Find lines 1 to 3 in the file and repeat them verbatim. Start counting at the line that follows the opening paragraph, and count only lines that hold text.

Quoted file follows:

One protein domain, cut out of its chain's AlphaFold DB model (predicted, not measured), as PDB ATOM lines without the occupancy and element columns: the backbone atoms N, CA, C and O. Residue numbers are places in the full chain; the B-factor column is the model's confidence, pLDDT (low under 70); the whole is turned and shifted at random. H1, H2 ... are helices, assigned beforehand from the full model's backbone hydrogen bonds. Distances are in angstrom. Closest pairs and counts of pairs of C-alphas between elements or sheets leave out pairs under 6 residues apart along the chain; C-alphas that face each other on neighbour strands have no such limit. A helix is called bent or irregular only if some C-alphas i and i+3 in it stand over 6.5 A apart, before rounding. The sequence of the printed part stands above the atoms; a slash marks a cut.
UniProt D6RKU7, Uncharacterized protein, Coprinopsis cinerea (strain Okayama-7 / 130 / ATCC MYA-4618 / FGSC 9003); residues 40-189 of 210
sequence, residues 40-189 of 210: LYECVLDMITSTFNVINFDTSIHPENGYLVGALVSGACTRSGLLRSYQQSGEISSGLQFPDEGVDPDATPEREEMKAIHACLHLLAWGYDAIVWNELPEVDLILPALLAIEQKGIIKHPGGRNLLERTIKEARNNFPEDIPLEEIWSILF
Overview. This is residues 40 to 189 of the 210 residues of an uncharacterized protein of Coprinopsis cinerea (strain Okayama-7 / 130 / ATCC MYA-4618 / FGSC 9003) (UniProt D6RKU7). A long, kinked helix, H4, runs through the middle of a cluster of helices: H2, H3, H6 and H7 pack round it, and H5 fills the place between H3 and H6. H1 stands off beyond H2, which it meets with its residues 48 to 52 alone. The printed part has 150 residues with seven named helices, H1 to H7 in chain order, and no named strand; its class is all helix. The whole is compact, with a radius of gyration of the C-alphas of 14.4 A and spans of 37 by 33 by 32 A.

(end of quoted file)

UniProt D6RKU7, Uncharacterized protein, Coprinopsis cinerea (strain Okayama-7 / 130 / ATCC MYA-4618 / FGSC 9003); residues 40-189 of 210
sequence, residues 40-189 of 210: LYECVLDMITSTFNVINFDTSIHPENGYLVGALVSGACTRSGLLRSYQQSGEISSGLQFPDEGVDPDATPEREEMKAIHACLHLLAWGYDAIVWNELPEVDLILPALLAIEQKGIIKHPGGRNLLERTIKEARNNFPEDIPLEEIWSILF
Overview. This is residues 40 to 189 of the 210 residues of an uncharacterized protein of Coprinopsis cinerea (strain Okayama-7 / 130 / ATCC MYA-4618 / FGSC 9003) (UniProt D6RKU7). A long, kinked helix, H4, runs through the middle of a cluster of helices: H2, H3, H6 and H7 pack round it, and H5 fills the place between H3 and H6. H1 stands off beyond H2, which it meets with its residues 48 to 52 alone. The printed part has 150 residues with seven named helices, H1 to H7 in chain order, and no named strand; its class is all helix. The whole is compact, with a radius of gyration of the C-alphas of 14.4 A and spans of 37 by 33 by 32 A.